Abstract

A petrologic study of the subsurface clays and marine limestones from the Castle Harbour area; the weathered and water-worn volcanics from the Gibbs' Hill bore hole; a sample from the Prospect Military Well; a conglomerate sample from the Hard Bermuda Limestone, all from the Bermuda Islands, is described.

All allogenic mineral species found in the sediments are also found in the volcanics; similar minerals were reported by Sayles (1931) from the surface eolianites and soils of the island. The volcanics carry minerals not found in the sediments, but these are minerals whose stability is lowest under weathering conditions.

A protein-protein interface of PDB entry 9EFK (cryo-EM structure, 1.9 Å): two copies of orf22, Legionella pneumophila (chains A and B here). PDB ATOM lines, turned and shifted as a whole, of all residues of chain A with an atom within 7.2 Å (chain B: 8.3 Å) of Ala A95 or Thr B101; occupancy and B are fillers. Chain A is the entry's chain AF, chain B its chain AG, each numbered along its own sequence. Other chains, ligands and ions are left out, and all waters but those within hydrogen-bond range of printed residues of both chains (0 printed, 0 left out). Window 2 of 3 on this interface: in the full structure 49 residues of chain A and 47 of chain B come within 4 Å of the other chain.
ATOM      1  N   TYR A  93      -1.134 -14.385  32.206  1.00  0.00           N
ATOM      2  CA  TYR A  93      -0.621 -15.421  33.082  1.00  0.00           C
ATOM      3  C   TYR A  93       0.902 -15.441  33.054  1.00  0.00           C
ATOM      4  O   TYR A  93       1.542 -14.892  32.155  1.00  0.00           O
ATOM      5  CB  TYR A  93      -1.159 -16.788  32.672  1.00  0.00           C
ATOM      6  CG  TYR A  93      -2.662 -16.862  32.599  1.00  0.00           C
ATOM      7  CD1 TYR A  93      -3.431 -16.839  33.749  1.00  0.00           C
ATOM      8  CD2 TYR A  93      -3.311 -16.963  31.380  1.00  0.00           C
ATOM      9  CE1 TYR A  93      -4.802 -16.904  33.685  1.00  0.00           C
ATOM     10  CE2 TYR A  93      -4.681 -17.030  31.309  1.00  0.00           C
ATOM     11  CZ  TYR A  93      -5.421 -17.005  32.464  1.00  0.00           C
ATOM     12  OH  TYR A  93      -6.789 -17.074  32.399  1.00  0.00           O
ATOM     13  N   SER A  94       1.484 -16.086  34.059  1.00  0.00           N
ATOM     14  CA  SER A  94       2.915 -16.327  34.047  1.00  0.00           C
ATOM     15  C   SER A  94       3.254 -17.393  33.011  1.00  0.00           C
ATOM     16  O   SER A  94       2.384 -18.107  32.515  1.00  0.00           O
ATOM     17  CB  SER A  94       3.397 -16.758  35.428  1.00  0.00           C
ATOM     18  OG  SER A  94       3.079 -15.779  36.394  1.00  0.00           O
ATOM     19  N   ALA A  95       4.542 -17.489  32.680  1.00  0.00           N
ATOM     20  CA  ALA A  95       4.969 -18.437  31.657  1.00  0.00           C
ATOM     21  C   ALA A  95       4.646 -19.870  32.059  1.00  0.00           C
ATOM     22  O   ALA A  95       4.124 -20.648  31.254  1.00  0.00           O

A chemical as well as a textural and a petrographic analysis is given of the most interesting and important sediment, the Primary Red Clay. This clay is a type of lateritic soil, the result of sub-aerial, tropical, humid, weathering of the igneous rocks of the island. A distinctive feature of this clay is the high content of phosphatic material. Part of this phosphate is in the form of collophanite; the rest seems to be an actual constituent of the clay. This phosphate was added to the clay after the clay was formed, when it was covered by the marine waters of a lagoon.

No exact age for the clays and marine limestones was reached, but they would appear to be of late Tertiary age.

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